COMMONWEALTH v. Gurdev SINGH.
MEMORANDUM AND ORDER PURSUANT TO RULE 23.0
The defendant, Gurdev Singh, appeals from his conviction of reckless operation of a motor vehicle, pursuant to G. L. c. 90, § 24 (2) (a).2 On appeal, he contends that the jury erred in crediting testimony from the Commonwealth's witnesses. We affirm.
Discussion. To obtain a conviction of reckless operation of a motor vehicle, the Commonwealth must prove that the defendant (1) operated a motor vehicle (2) upon a public way (3) recklessly so that the lives or safety of the public might be endangered. G. L. c. 90, § 24 (2) (a). See Commonwealth v. Jewett, 471 Mass. 624, 630 (2015); Commonwealth v. Duffy, 62 Mass. App. Ct. 921, 921 (2004). While “[t]here must be adequate evidentiary support for each essential element of the offense,” Commonwealth v. Giavazzi, 60 Mass. App. Ct. 374, 376 (2004), the weight and credibility of the evidence is “a matter wholly within the province of the jury.” Commonwealth v. Walker, 442 Mass. 185, 191 (2004), quoting Commonwealth v. Martino, 412 Mass. 267, 272 (1992).
At trial, a witness testified that, on January 5, 2018, shortly before 8 p.m., she was stopped on South Quinsigamond Avenue attempting to make a left turn onto Shrewsbury Green Drive when the driver's side of her vehicle was hit by a white Chevrolet. She testified that the white Chevrolet's front windshield was fully covered with snow at the time of the accident. Shortly after the accident, Officer Chad Chysna of the Shrewsbury police department arrived at the scene. He testified that South Quinsigamond Avenue is a road maintained by the town of Shrewsbury. He further testified that, when he arrived on the scene, he observed a male, later identified as the defendant, get out of the Chevrolet and begin removing snow from its front windshield, which he testified was “almost completely covered with snow.”3 This testimony, which the jury were free to credit, was sufficient to support the defendant's conviction of reckless operation of a motor vehicle.4 See Commonwealth v. Kaplan, 97 Mass. App. Ct. 540, 543 (2020) (driving with obstructed view of side window and side view mirror endangered safety of others on road). It is not our role to second guess credibility determinations made by the jury.5 See Commonwealth v. Ford, 397 Mass. 298, 301-302 (1986) (“Credibility is for the jury, not for appellate courts. We will not substitute our view of a witness's credibility for that of the jury”).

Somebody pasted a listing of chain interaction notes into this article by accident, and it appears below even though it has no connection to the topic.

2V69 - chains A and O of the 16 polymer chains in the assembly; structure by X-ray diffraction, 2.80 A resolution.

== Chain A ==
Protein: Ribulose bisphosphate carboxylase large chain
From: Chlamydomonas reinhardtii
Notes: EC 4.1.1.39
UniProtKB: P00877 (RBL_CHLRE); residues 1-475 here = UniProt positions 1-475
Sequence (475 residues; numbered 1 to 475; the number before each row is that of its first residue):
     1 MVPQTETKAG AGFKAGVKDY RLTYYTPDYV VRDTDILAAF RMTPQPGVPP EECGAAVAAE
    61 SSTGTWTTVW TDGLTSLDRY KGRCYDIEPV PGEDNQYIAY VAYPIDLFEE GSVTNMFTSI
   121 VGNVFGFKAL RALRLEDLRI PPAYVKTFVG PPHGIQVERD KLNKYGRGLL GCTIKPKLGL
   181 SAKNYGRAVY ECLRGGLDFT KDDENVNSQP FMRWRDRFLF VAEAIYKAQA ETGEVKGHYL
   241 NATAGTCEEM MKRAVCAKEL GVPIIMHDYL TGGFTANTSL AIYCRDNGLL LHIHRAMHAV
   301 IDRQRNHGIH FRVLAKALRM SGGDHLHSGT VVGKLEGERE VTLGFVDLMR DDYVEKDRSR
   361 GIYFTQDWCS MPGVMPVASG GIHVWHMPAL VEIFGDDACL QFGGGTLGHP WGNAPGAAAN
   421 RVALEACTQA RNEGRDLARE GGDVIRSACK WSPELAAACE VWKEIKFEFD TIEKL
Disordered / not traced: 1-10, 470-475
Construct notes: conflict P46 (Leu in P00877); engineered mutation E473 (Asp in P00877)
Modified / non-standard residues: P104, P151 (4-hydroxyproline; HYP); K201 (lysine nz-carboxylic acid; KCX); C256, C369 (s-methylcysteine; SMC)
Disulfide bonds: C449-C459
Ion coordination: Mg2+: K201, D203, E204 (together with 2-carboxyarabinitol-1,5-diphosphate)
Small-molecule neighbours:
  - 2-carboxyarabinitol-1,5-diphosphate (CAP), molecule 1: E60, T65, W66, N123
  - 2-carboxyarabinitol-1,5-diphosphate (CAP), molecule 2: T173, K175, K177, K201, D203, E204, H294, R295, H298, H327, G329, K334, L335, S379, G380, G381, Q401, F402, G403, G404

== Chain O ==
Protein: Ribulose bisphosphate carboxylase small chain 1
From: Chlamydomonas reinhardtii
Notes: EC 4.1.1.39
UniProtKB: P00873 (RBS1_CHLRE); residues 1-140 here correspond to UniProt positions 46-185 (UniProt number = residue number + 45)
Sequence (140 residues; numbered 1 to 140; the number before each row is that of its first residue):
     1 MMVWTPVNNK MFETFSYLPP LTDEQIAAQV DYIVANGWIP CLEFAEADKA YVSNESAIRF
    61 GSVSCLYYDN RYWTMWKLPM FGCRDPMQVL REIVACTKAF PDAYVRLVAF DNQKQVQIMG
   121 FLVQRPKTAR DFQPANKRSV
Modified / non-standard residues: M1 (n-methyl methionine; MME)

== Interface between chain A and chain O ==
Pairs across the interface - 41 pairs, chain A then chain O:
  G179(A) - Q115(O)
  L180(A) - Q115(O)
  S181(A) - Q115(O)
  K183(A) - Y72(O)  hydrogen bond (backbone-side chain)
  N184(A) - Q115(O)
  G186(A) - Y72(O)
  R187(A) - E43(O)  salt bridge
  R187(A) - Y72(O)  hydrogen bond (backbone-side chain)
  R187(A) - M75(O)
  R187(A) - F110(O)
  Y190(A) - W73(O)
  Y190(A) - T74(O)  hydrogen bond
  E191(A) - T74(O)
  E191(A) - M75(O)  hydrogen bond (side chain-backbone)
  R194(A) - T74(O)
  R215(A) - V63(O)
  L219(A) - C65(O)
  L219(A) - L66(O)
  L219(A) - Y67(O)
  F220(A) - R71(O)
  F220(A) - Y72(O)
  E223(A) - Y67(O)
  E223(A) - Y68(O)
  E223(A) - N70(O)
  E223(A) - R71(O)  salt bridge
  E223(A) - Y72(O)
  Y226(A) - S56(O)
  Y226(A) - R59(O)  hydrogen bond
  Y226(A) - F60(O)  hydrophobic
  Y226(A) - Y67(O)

2. The defendant was acquitted of operating under the influence of intoxication liquor, G. L. c. 90, § 24 (1) (a) (1), third offense, and he pleaded guilty to operating a motor vehicle with a suspended license, G. L. c. 90, § 23.
3. Officer Chysna testified that the area not covered by snow was approximately one foot by one foot and it looked like the snow “possibly had broken down.” He also testified that the vehicle was on and the defroster was running, causing snow to melt throughout the encounter.
4. We note that there was no conflicting testimony that the jury could have credited. The only evidence introduced by the defendant was portions of the video recording of his booking.
5. For the same reason, the fact that there was conflicting testimony by the Commonwealth's witnesses regarding whether it snowed that day is of no consequence. The jury were free to credit the testimony of one witness and discredit the testimony of the other. See Commonwealth v. McGann, 484 Mass. 312, 326 (2020).
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